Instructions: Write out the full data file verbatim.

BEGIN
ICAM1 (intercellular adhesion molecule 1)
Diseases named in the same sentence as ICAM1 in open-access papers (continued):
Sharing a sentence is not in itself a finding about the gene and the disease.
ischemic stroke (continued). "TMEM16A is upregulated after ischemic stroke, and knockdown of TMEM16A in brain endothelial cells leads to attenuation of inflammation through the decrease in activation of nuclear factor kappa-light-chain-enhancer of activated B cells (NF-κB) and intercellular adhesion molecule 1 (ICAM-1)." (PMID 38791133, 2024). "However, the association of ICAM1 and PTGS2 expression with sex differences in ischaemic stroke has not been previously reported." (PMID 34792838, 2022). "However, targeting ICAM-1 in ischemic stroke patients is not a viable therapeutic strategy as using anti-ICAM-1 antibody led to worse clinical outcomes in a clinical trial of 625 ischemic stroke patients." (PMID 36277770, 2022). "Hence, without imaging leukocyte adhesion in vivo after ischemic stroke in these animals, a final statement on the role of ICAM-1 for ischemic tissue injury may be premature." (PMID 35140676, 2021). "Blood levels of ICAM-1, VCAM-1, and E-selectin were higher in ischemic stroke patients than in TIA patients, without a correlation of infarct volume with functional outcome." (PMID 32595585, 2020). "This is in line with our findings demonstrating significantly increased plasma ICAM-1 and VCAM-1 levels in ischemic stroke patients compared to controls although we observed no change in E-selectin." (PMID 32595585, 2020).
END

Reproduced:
ICAM1 (intercellular adhesion molecule 1)
Diseases named in the same sentence as ICAM1 in open-access papers (continued):
Sharing a sentence is not in itself a finding about the gene and the disease.
ischemic stroke (continued). "TMEM16A is upregulated after ischemic stroke, and knockdown of TMEM16A in brain endothelial cells leads to attenuation of inflammation through the decrease in activation of nuclear factor kappa-light-chain-enhancer of activated B cells (NF-κB) and intercellular adhesion molecule 1 (ICAM-1)." (PMID 38791133, 2024). "However, the association of ICAM1 and PTGS2 expression with sex differences in ischaemic stroke has not been previously reported." (PMID 34792838, 2022). "However, targeting ICAM-1 in ischemic stroke patients is not a viable therapeutic strategy as using anti-ICAM-1 antibody led to worse clinical outcomes in a clinical trial of 625 ischemic stroke patients." (PMID 36277770, 2022). "Hence, without imaging leukocyte adhesion in vivo after ischemic stroke in these animals, a final statement on the role of ICAM-1 for ischemic tissue injury may be premature." (PMID 35140676, 2021). "Blood levels of ICAM-1, VCAM-1, and E-selectin were higher in ischemic stroke patients than in TIA patients, without a correlation of infarct volume with functional outcome." (PMID 32595585, 2020). "This is in line with our findings demonstrating significantly increased plasma ICAM-1 and VCAM-1 levels in ischemic stroke patients compared to controls although we observed no change in E-selectin." (PMID 32595585, 2020).